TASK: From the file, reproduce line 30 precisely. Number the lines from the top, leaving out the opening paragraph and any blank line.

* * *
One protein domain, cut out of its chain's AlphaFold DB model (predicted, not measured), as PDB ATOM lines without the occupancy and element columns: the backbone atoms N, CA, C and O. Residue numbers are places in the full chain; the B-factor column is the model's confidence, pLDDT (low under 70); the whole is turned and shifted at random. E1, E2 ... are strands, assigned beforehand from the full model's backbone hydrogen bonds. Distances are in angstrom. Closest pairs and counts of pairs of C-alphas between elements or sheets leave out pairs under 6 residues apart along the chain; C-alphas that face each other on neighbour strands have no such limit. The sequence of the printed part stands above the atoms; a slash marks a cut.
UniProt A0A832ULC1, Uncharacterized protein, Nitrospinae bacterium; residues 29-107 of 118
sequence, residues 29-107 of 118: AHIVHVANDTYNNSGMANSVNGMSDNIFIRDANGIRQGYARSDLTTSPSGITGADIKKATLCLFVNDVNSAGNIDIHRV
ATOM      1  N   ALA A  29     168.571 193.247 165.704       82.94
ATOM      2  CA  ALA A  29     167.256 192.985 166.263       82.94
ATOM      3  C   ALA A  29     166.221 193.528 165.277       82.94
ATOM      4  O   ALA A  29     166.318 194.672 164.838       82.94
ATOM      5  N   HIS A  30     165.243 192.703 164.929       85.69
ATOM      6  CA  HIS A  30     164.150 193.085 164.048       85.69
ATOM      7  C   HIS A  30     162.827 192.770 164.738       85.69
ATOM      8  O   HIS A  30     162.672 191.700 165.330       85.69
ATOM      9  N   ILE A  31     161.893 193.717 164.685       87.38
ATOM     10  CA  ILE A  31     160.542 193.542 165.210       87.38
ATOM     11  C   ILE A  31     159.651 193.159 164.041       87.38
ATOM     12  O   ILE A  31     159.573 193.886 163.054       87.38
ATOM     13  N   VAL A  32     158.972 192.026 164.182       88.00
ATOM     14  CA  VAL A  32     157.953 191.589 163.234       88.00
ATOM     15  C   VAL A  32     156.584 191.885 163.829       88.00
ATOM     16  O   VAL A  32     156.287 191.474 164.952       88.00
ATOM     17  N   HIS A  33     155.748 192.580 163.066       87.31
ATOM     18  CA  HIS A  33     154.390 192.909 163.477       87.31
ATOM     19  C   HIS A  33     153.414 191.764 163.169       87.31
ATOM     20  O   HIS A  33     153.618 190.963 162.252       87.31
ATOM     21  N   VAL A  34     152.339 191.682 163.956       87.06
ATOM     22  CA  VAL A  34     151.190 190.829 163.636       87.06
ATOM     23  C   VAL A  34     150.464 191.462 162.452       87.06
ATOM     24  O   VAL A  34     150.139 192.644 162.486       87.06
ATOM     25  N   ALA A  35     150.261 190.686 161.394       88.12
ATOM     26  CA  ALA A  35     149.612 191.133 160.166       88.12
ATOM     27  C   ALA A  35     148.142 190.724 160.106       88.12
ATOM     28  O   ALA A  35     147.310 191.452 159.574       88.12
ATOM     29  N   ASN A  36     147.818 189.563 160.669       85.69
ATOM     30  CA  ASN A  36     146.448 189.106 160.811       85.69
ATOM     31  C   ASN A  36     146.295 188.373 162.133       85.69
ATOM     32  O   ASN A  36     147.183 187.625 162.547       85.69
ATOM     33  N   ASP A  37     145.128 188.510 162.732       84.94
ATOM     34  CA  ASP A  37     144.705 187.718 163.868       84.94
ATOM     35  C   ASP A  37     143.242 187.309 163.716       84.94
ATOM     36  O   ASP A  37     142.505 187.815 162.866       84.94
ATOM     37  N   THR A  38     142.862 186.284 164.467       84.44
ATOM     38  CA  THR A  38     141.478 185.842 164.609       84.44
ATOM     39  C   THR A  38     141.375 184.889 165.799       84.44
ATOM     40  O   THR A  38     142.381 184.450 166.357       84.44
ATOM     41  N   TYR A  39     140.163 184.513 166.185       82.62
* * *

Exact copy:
ATOM     28  O   ALA A  35     147.310 191.452 159.574       88.12